3. Nucleus accumbens. Smaller nucleus accumbens may be associated with motivated behavior, reward information, and emotional problems in ADHD via its function in reward processing. Variations in the nucleus accumbens could give us insight into one of ADHD's most impairing features: lack of motivation. Individuals with ADHD are often unnecessarily and unfairly portrayed and stigmatized as "lazy," "unmotivated," and even "indifferent," when in reality, their brains are structurally different.

4. Amygdala. The amygdala, one of the oldest parts of the brain, was also found to be smaller in study participants with ADHD. The amygdala is often associated with experiencing emotions, specifically fear and aggression, including detecting threats and activating appropriate fear-related behaviors. Emotional dysregulation, another deficit in executive functioning central to ADHD, is characterized by emotional lability or quick and exaggerated changes in mood, which could be caused by variations in the amygdala resulting in the lack of emotional regulation.

5. Cerebellum. The cerebellum is associated with the coordination of motor movements balance control, gait, posture, muscle tone, and voluntary muscle activity. Damage to this area in humans results in a loss in the ability to control fine movements, maintain posture, and motor learning. A 2017 study found that children with ADHD had significantly smaller cerebellar volumes. This structural difference could help account for the fine motor delays often seen in ADHD, i.e., using a pencil or grasping a spoon. It could also be responsible for dyspraxia, a developmental coordination disorder, which can co-occur with ADHD.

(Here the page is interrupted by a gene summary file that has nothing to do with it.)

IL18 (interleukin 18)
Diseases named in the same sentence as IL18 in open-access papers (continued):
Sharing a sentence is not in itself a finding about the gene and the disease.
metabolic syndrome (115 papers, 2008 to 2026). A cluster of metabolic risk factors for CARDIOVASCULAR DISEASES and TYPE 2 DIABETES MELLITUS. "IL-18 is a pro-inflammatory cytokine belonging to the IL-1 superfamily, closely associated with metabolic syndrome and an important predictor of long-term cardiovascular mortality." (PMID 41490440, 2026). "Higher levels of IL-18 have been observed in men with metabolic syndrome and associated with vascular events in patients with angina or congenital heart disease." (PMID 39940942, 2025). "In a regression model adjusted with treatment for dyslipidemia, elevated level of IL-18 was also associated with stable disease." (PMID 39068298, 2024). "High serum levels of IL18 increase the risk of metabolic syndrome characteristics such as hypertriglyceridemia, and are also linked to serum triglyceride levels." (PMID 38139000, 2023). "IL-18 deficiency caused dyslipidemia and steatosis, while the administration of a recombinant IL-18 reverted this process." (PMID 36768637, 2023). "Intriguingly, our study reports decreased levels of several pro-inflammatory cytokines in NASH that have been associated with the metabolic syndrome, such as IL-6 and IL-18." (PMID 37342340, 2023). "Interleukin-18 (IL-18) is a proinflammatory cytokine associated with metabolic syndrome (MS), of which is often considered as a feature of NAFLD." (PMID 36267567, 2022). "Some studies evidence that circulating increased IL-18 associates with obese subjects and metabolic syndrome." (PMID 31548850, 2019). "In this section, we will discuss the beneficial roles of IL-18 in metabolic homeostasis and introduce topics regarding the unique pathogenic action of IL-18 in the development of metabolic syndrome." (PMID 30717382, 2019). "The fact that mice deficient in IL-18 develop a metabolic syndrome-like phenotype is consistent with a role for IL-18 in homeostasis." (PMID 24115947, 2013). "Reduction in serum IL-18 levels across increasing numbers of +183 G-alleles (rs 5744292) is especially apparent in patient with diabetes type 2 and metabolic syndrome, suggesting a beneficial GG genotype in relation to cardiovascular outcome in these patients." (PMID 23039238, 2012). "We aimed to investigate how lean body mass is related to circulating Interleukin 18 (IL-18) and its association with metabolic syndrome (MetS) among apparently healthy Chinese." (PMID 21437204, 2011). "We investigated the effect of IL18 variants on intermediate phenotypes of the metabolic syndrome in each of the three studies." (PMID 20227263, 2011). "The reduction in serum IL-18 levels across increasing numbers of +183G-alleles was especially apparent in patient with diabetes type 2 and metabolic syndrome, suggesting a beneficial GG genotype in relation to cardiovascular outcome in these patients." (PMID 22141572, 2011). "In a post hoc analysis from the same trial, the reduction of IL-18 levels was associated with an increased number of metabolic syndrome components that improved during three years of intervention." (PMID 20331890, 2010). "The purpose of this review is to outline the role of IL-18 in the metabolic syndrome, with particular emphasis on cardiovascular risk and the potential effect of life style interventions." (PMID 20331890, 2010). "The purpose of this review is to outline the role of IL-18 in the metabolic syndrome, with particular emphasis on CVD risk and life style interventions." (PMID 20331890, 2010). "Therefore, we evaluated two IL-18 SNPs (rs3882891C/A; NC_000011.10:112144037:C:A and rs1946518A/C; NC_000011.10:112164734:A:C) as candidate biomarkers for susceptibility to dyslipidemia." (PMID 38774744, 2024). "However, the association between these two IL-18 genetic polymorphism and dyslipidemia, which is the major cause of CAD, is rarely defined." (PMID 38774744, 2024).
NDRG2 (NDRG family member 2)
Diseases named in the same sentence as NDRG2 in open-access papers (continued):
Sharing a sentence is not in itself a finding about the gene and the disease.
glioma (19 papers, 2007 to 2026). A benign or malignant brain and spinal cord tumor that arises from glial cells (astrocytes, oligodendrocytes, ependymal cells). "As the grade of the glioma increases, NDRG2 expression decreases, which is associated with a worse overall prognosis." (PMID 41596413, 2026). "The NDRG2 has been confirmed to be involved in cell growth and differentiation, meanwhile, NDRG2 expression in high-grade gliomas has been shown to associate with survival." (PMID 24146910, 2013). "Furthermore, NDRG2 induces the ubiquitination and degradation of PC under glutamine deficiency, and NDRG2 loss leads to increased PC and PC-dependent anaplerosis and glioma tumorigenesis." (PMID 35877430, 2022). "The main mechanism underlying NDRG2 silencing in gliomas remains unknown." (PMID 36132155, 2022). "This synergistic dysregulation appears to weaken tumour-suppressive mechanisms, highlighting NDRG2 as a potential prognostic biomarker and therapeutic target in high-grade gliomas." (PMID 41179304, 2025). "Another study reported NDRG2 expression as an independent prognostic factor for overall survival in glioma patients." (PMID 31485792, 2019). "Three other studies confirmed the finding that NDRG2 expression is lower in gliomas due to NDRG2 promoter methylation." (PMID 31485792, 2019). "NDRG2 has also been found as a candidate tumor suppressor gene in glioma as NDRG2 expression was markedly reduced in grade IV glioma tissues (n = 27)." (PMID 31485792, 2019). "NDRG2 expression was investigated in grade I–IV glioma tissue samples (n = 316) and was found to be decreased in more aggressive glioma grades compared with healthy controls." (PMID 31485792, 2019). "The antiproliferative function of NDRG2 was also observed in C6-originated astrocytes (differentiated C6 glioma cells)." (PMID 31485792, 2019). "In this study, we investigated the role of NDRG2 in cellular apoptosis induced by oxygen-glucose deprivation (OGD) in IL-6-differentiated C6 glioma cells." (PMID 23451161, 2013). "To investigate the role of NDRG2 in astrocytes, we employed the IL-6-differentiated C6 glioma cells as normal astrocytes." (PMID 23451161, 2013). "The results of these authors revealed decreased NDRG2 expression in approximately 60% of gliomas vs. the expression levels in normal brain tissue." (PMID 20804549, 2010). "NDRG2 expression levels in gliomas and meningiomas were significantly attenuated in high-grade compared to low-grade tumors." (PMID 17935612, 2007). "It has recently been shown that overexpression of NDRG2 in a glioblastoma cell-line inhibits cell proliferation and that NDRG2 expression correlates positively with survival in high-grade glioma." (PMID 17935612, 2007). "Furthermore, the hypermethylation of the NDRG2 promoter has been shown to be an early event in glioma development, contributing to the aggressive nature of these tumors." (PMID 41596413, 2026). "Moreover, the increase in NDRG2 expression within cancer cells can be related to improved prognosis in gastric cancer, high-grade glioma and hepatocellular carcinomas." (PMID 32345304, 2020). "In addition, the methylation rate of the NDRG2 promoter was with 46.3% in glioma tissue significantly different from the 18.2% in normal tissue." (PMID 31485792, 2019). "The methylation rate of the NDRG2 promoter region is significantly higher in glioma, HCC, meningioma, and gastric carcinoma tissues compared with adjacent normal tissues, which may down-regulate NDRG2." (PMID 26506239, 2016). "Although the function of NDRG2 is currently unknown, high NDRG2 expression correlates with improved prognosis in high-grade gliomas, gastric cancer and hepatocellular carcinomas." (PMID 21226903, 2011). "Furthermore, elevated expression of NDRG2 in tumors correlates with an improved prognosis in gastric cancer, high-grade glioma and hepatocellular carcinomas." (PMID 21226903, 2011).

6. Prefrontal cortex. The prefrontal cortex (PFC) is related to self-awareness, decision making, judgment, insight, empathy, and the ability to self-regulate emotion and behavior. Studies have found that ADHD is associated with weaker function in the PFC, thinner PFC, and different structure of the prefrontal cortex. This may help us account for the ADHD shortfalls in advantageous decision making, planning for the future, time management, procrastination, poor social skills, difficulty in maintaining relationships, externalization behaviors such as disruptive, aggressive, and defiant behaviors, lack of impulse control, and disorganization.

7. Hippocampus. The hippocampus in individuals with ADHD is larger, not smaller. This brain structure is associated with long-term memory and working memory. Working memory is the ability to hold on to information in your memory while performing other tasks, a skill often used when following instructions, concentrating, or memory that's needed in the present moment—for example, listing to directions while remembering an address, remembering the steps of a math problem while doing a math problem. A study conducted in 2006 found that children and adolescents with ADHD had larger hippocampal volumes than neurotypical children. Researchers concluded that the increase in hippocampal volume might be the brain's attempt to compensate for disruptions in time perception, the tendency to avoid waiting, and sensation-seeking behaviors associated with ADHD.